When I first started I charged in one hour blocks as a minimum and offered a base package of a 1-hour shoot with a selection of the hi-res colour images and black and white equivalents. These were presented on DVD disk (would now otherwise do it on USB) and presented in a branded bag closed with matching swing tag. My images were candid, if outdoors taking advantage of the sun and anything green, so I went with an organic theme. I would stick to this theme through the years of service and it became known that’s how I delivered my product. If one was being delivered I would Instagram it or Facebook post it and tag the recipient – it created an atmosphere of excitement and often conversation, which can create leads. 

I would typically offer three packages;

  • Base package  – Shoot with images as noted above
  • Second package – Shoot with images with a framed print of their choice, or canvas
  • Third package – Minimum three hour shoot with images. I would offer a bonus offer on this at cost-benefit to the client to add a print to this package also, structured such that I made more too

As my work quality increased and my business built traction I would get more enquiries for bigger jobs such as events and weddings. With that I put together a series of events packages, in particular wedding packages such that when enquired I could respond quickly, consistently and confidently.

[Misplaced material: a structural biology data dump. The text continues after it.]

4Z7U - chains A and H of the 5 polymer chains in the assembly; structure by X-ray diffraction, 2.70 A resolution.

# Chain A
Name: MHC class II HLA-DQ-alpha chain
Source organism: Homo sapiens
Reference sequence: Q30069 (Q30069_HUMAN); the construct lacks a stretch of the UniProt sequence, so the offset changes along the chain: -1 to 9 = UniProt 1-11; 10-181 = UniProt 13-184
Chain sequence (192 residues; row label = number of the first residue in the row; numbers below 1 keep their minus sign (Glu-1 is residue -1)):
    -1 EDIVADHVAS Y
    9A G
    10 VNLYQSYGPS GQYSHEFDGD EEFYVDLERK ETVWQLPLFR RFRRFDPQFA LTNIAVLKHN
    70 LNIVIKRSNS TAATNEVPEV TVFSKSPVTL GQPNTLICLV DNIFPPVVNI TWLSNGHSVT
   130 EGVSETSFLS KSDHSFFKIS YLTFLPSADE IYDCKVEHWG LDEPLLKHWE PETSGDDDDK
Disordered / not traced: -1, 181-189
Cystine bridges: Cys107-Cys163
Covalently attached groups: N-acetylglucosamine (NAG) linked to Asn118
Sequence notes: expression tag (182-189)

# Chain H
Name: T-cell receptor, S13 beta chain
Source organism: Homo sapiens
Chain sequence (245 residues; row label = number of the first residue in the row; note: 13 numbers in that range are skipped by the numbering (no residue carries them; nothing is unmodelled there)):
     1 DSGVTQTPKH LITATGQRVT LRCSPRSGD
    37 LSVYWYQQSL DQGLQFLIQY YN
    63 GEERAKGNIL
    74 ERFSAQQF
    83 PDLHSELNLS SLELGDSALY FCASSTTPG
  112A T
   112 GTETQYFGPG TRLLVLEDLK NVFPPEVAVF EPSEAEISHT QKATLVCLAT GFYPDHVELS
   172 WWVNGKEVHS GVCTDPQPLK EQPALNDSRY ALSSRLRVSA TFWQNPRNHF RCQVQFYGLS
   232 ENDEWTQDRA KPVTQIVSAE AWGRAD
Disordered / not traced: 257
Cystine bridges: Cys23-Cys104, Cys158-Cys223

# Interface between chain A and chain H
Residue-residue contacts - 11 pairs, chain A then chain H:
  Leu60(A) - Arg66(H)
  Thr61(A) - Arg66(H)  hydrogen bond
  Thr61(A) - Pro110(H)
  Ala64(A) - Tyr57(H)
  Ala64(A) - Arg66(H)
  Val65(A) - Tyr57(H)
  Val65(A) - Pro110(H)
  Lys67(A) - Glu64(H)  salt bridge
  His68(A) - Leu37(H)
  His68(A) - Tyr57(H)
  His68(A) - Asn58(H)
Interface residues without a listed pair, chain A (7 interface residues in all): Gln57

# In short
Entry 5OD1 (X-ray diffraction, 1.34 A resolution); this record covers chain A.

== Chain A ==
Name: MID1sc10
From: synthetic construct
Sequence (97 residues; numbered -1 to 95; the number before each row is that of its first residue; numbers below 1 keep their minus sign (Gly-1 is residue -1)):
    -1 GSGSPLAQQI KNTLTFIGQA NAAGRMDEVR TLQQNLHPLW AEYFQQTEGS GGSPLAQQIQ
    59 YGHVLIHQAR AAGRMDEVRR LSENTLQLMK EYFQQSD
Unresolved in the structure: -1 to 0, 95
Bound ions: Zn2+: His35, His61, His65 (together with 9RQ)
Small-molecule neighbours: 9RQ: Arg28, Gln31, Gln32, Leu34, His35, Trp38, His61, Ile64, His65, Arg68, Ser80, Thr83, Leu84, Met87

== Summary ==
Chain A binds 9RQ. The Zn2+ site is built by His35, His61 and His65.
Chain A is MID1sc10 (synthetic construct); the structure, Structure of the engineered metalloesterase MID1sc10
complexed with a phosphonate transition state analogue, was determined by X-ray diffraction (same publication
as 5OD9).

With respect to weddings for example, I typically offered the following;

  • Base package – 10 hour coverage with images as noted above
  • Second package – 10 hour coverage with images and a premium quality album
  • Third package – Full event coverage and a selection of products including albums, enlargements and printed products

The price range across my general services ranged from $150-$220 per hour, events usually fetching around $450-$500 per booking and wedding packages typically sat around an average of $3200 to $5K+. These prices were chosen very early on and varied little.

When a discount was requested I declined. I knew the value of my work and the efforts required and would not move on price.

Most people agreed with my quote and booked. For more firmer requested discounts I would offer a bonus print (low cost) for perceived added value over a reduction price. If this failed I would comfortably leave the business on the table and loose the sale. Clients that heckle this hard to reduce your cost will often give you grief during the shoot, the edit and complain about your final delivered product and are not worth the headache. I faced very little, if any client issues from memory by managing the expectations of my clients this way. Think about that if you are facing these problems regularly.